Thursday, January 17, 2013
The Neighbors - the Irish on Gorham Street
The Acre was not the only place of settlement for Lowell’s Irish in the 1830s. A growing number of Irish were moving into the area around Gorham Street. Similarly to their fellow Yankee counterparts in the Acre, the Yankees along Gorham Street were not too welcoming to their new neighbors. As a matter of fact, the summer of 1832 became quite turbulent in August between the two factions.
It appears that the locals were not happy with the goings on in Gorham Street. The loud noises and brawls brought out the constables who counted 72 persons living in just one half of a house! “Their want of cleanliness invites pestilence,” was the quote from the newspaper. The decision was made that all inhabitants would be removed from the house, but the Irish had a different idea. They refused to move.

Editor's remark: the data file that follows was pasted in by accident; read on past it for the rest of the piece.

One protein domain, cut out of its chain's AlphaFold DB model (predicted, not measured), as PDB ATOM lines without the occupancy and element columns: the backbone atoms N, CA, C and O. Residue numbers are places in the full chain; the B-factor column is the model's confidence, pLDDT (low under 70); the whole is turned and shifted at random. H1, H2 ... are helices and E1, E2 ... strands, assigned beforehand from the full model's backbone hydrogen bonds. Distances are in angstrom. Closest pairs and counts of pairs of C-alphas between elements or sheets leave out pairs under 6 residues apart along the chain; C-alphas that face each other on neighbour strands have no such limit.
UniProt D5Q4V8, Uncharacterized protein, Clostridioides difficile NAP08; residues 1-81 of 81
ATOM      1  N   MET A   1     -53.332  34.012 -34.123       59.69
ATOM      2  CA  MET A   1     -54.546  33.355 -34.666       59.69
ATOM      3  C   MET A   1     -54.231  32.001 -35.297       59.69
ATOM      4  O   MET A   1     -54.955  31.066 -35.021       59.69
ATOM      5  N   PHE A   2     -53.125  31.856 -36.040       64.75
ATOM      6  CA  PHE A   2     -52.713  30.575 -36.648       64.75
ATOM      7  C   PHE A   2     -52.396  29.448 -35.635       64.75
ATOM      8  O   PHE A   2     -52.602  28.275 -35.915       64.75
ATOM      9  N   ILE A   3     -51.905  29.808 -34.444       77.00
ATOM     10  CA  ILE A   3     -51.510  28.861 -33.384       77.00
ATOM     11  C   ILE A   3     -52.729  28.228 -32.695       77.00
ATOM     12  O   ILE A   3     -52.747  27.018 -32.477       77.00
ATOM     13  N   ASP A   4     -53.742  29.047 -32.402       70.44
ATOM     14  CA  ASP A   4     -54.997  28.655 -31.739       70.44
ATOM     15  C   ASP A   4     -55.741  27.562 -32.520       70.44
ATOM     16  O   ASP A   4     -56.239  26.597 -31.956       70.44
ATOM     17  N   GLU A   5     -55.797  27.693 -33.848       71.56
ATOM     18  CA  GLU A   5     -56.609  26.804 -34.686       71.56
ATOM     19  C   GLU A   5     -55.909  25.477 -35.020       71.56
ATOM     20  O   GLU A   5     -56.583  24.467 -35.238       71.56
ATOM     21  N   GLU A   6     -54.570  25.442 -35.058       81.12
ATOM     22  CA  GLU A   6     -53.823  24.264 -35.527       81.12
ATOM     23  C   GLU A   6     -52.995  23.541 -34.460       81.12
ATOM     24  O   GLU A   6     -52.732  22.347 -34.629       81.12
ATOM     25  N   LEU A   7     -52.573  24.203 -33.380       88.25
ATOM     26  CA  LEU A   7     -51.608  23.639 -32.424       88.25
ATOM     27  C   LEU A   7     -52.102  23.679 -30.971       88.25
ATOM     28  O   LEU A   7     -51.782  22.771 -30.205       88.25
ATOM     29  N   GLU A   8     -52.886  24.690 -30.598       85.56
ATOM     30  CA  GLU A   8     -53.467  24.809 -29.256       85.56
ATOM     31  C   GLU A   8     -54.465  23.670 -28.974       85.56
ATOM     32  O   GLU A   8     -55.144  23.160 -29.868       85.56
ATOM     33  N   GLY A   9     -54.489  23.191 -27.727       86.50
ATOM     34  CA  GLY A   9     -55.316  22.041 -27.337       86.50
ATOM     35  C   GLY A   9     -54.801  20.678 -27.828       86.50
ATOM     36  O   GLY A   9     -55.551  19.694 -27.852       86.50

Rumors spread that a number of guns were kept in the house. On the second night a crowd of about 800 gathered to witness the attempt to evict of the Irish. Stones were thrown and 2 Irishmen were knocked down. The pleas of the constables were finally heard and the crowd dispersed when they saw there would be no more action that evening. Five people were arrested. Bail was set, and the accused were to appear at Court in Concord. Some put the blame solely on the “Irish population who do not know how to conform to Yankee regulations.”
When September rolled around, the Irish were still in the house. One of the young residents fell into a sewer and almost drowned. A terrible “pother” was raised in fear that the little “darlint” may die. Twenty Irish women gathered and “howled” loudly while the child struggled for his life. A “stout Paddy” climbed down and dragged the child out by the heels lessening the probability of the “number of tenants in the house being lessened by one.”